Saturday Morning Physics
Saturday Morning Physics is a series of multimedia cutting-edge science talks for general audiences. During the Winter 2006 LSA Theme Semester, Explore Evolution, many of the talks will have evolutionary science as theme. The talks are free and open to the public. High school students are especially encouraged to attend, and audience members of all ages are welcome.
Talks take place at 170 Dennison Building, 500 Church Street on the University of Michigan’s central campus.
The winter term Saturday Morning Physics series is sponsored by the U-M Department of Physics and gifts from friends of the program, and the Winter 2006 LSA Theme Semester, Explore Evolution. Videotape funding is provided by Pfizer Inc.
For more information, please view the U-M Physics Department website, http://www.lsa.umich.edu/physics/seminars/smp/.
Evolution: The Fossil Record and the Origin of Whales
Philip Gingerich, U-M Geological Sciences and Museum of Paleontology
Evolution is a science of change through time, founded in the 18th and 19th centuries to describe and explain fossils that geologists observed to differ in successive layers of the earth’s crust. Microevolutionary studies in paleontology link species through close intermediates and address change on short time scales. Macroevolutionary studies trace profound changes in body plans through longer intervals, as seen in the origin and early evolution of whales.
Nanomedicine - a New Frontier for Physics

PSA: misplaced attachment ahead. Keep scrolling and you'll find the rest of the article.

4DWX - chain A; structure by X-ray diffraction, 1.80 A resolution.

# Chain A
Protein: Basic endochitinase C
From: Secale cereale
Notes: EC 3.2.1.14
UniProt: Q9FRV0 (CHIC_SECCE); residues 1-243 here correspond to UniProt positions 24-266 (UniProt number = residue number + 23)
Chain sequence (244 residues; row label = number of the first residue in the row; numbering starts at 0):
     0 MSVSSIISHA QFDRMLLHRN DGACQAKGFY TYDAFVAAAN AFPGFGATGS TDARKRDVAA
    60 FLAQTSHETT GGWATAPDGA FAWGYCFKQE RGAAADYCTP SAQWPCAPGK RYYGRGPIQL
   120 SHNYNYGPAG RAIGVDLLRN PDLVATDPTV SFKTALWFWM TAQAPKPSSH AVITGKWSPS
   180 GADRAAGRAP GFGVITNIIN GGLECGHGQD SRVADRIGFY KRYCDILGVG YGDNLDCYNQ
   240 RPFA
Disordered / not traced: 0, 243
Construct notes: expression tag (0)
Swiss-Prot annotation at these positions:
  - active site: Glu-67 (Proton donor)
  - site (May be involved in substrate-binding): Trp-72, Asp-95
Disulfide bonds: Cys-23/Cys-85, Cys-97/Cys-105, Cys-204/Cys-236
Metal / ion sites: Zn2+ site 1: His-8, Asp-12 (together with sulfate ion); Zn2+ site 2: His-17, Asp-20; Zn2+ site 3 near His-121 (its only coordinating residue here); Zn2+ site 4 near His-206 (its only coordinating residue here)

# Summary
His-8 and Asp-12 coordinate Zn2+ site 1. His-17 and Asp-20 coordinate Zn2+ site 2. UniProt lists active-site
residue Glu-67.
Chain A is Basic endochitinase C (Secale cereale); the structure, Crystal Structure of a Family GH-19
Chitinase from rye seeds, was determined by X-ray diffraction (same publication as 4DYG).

Jens-Christian Meiners, U-M Physics
Life emerges on the nanometer length scale between the size of a molecule and a cell. Discover the often surprising and counterintuitive physical principles that govern biological systems on that scale, and look at how they inspire new approaches in the development of medical diagnostics and therapeutics.
Evolution of Infectious Diseases: From Host-Parasite Arms Races to Superbugs
Johannes Foufopoulos, U-M School of Natural Resources
Pathogens have always existed in a changing environment where keeping up with the quickly shifting immune defenses of the host is key for survival. Because of their impressive capacity to respond rapidly to change, bacteria and viruses have been able to evolve multiple molecular answers to many of today’s antibiotics. Learn how the rise of antibiotic resistance can impact your life and what is being done to deal with this challenge.
Genomes and Evolution
George Zhang, U-M Ecology and Evolutionary Biology
How big is a genome and what elements are in a genome? How does the genome change in evolution? Do genomic studies provide any novel perspectives on the structure, function, and evolution of cellular life? How will genomics change our daily lives in the future?
Randolph Nesse, U-M Psychiatry & Psychology
If natural selection is so great, then why is life so full of pain, cough, nausea, fever, anxiety and fatigue? A signal detection analysis reveals it is for the same reason that smoke detectors scream when we make toast. Knowing that most instances of defensive arousal are unnecessary but completely normal offers the missing scientific foundation for deciding how we should use new drugs.
How Old: The Physics of Dating Artifacts
Fred Becchetti, U-M Physics
Documenting the course of evolution depends on the accurate dating and sequencing of ancient artifacts. Physics has provided some of the primary techniques for doing this, in particular radioactive dating such as C14 dating. The basic techniques and some of the recent developments in this field will be reviewed together with some of the implications.
Scientific Uncertainty and Public Policy:
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